As a farmer, the harsh terrain also limits market access. Sunardi sells different commodities, from candlenut to rice and coffee bean, which are collectively sent with trucks to traders in Reo sub-district in the neighboring district of Manggarai. The commodities prices are fluctuating, Sunardi says, in the mercy of the traders.
Helen climbed down the stairs in front of her house, which is divided into living area that is made of brick and a wooden kitchen in the back. A toilet and bathroom are built outside. A couple of friends were already waiting for the siblings to go to the school together. Some of the students live in the neighboring village of Singkul, even further away from the school. They would pass Helen’s house every morning and the sound of them running and talking will be her cue to leave the house.
More students joined Helen and other kids to walk to school. The students seem to have gotten used to the rocky and hilly road, as they walk fast and bounce in joy, even though some of them are still very young and some wear flip flops as they cannot afford shoes. During KIAT Guru’s initial meeting with the children, where they were asked for their recommendations for parents and schools. They wished for basic necessities that children in more developed areas take for granted. Some of them want shoes, food and a good uniform. Others wished for not having to look for firewood in the forest.
Helen and other students drew water from Turvale River into the jerry cans. Dry season makes the school’s front yard arid and dusty, so children are asked to bring water to dampen the ground and moisten the plants, as there is no water source available at school. During dry season, the river is only an ankle deep. But in times of heavy rains, it will overflow up to two-meters high and the children are sometimes forced to stay home. When the water subsides, Helen’s father, Sunardi says, he and other fathers would carry their children on their shoulders to pass the river.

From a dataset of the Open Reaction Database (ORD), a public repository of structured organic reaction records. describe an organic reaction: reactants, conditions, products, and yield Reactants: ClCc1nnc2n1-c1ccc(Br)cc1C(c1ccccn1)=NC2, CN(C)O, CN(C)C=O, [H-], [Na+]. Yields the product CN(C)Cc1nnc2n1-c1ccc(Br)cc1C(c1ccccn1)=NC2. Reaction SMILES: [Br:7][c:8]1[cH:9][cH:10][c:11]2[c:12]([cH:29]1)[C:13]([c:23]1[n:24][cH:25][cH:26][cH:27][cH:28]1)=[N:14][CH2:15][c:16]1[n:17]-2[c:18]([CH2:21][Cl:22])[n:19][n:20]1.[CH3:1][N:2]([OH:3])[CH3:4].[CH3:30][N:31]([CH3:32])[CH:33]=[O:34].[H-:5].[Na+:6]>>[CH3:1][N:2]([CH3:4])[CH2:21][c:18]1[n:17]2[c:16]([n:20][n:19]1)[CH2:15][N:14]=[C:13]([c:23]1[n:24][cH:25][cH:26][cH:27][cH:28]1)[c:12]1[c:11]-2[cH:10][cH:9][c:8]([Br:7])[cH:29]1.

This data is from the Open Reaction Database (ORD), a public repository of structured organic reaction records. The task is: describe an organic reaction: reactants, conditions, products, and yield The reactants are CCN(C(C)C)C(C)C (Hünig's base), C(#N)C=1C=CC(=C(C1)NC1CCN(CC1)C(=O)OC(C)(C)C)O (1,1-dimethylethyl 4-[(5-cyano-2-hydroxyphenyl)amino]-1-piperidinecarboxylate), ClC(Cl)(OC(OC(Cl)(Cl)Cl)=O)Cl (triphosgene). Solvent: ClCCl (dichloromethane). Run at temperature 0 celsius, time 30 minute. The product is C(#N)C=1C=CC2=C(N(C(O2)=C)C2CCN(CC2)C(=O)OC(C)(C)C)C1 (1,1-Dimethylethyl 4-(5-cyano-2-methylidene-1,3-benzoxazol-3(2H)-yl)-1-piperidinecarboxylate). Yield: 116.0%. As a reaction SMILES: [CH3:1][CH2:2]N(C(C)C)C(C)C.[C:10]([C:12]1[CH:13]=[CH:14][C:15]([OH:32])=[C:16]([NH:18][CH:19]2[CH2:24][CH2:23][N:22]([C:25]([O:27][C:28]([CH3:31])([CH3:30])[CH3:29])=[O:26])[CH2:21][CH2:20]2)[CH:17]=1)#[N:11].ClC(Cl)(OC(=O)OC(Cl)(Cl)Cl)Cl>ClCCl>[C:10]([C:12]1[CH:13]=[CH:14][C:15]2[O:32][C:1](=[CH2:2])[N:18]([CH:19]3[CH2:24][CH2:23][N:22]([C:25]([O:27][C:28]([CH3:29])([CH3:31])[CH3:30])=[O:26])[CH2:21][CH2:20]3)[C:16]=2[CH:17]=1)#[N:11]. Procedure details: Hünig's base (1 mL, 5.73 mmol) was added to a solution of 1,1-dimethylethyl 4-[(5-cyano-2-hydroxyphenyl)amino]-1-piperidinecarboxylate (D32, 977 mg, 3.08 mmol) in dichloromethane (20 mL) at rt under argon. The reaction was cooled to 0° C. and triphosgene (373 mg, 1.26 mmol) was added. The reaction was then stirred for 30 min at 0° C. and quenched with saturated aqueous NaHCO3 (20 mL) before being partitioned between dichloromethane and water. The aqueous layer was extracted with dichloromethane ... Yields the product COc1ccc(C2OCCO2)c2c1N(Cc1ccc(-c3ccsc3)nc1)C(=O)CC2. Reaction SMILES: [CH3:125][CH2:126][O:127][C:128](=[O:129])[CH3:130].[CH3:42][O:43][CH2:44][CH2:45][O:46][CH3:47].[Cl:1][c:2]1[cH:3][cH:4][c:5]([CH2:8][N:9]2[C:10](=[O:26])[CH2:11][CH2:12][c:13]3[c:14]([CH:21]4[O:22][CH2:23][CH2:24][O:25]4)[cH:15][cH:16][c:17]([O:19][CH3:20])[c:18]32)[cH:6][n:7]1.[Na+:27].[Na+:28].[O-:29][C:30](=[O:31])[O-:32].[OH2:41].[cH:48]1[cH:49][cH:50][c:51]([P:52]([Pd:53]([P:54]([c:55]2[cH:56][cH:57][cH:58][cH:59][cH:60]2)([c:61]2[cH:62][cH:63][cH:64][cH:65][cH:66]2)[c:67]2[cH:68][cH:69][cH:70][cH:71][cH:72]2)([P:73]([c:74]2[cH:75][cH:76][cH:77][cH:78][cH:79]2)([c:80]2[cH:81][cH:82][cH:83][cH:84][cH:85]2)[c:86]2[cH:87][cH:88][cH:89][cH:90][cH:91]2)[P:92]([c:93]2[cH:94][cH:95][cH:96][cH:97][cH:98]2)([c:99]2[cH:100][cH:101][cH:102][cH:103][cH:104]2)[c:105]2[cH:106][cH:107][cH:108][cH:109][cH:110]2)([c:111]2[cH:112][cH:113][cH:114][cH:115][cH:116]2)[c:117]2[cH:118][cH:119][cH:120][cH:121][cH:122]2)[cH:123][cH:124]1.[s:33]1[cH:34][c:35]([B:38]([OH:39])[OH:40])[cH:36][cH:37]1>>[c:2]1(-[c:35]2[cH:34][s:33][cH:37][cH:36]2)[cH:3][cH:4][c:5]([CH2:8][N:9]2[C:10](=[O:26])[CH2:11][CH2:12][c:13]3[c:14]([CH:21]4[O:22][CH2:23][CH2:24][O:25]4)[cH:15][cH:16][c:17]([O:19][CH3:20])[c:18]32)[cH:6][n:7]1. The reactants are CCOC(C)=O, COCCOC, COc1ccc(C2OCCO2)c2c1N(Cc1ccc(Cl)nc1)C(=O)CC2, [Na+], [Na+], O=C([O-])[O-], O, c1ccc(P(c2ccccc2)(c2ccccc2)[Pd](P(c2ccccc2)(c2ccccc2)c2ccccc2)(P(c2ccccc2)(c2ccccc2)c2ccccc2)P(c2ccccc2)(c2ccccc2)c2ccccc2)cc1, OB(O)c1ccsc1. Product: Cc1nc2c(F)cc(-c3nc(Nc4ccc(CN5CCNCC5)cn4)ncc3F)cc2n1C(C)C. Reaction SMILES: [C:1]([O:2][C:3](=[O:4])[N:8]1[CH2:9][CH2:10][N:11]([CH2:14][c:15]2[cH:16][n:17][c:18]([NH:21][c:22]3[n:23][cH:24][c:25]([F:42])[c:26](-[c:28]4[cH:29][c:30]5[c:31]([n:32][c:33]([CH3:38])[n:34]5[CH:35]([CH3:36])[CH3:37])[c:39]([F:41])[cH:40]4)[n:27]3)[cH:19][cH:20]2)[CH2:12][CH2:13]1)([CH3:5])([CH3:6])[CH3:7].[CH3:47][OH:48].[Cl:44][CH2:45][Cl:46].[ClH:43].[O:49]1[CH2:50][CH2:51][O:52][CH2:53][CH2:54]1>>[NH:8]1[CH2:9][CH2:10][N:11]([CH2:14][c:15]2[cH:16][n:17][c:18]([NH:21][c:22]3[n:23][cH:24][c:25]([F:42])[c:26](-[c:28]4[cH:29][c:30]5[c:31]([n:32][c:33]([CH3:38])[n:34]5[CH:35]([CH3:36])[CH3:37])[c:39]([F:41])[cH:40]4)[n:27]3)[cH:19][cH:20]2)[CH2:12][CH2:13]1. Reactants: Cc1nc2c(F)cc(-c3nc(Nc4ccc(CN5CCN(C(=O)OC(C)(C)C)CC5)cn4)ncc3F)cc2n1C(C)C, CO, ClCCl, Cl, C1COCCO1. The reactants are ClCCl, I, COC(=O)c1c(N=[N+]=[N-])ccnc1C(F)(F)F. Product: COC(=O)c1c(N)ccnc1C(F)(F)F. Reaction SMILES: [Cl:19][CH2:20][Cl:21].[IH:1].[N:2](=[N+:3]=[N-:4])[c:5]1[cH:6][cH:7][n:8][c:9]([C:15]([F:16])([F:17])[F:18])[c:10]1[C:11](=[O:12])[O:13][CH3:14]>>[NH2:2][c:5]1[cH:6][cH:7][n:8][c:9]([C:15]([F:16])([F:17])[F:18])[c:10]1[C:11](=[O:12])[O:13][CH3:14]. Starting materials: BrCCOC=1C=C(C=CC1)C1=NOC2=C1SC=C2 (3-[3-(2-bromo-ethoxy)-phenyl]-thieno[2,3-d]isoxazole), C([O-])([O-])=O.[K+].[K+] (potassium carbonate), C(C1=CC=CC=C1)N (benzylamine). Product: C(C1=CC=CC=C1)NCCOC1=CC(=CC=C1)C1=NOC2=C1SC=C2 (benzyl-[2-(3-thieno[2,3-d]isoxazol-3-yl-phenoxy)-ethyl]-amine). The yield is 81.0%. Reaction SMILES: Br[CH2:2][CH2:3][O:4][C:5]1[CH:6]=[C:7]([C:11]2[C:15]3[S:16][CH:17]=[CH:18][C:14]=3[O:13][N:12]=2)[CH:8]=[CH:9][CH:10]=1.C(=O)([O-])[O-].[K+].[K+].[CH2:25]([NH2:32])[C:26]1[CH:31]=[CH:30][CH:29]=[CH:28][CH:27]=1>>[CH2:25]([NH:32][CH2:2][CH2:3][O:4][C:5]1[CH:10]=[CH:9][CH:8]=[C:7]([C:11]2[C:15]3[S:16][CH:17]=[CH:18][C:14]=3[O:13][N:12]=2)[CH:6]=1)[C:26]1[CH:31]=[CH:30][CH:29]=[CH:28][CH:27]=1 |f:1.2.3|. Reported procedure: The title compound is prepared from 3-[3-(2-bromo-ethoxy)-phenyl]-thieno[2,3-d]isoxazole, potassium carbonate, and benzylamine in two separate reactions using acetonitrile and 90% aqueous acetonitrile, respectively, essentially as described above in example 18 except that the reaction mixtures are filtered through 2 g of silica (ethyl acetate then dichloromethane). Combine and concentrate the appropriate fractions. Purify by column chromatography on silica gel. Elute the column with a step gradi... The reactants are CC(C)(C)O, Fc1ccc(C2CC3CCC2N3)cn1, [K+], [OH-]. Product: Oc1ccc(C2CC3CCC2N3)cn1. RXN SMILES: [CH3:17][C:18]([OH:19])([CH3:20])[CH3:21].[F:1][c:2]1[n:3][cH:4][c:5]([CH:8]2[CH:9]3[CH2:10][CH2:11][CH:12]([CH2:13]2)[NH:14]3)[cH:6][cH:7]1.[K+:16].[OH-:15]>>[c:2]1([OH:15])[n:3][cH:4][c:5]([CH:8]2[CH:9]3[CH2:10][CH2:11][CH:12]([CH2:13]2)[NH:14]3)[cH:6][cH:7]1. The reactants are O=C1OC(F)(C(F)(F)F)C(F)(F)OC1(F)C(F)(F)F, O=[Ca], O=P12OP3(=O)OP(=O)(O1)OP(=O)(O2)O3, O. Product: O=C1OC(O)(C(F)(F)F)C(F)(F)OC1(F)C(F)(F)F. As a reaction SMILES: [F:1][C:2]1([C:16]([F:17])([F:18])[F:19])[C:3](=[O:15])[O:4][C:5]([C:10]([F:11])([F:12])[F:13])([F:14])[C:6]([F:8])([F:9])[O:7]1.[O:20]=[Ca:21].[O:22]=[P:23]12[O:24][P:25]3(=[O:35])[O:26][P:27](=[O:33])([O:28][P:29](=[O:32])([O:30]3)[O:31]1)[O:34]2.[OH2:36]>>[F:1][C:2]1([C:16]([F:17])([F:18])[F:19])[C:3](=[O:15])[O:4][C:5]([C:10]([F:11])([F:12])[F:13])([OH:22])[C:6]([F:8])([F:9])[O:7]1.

Students walked up the rocky path in the forest and each carried their jerry cans of water to school. SDI Hawir Elementary School occupies a three-hectares area, but is in poor conditions, with cracked floors and ceilings, dirty walls and broken blackboards. There is no available water source, and there is only one toilet, a rickety bamboo stall with a hole in the ground that is used by 116 students and their 11 teachers.
A truck passed the students who walked to the school. The rocky village road makes it impossible for regular cars to pass through, so trucks serve as public transportation between villages. The back of the truck is modified so it accommodates benches for passengers to sit on and they put a canopy above the truck. People can usually hear the truck long before it is seen, as the drivers play loud house music to entertain passengers, and themselves.
Helen passed a meadow on her way to school. When asked what she wants to be when she grows up, she said, as translated by her father, “midwife.” Perhaps she learns from the hardship her mother had to endure when delivering her children. There is no clinic and midwife in remote Hawir; the closest health center is in Rego Village, some 7 kilometers away. Veronica had a traumatic experience with a traditional midwife when giving birth to Helen. So for Gian’s delivery, she opted to go to Rego, which meant walking for one hour carrying her huge midsection as the rocky road makes it difficult for regular cars and ambulance to go through. Maternal mortality cases are rare now, but the harsh terrain creates medical complications, such as bleeding. For her youngest child, Veronica chose to stay with her sister in the district’s capital city of Labuan Bajo for two months until she gave birth.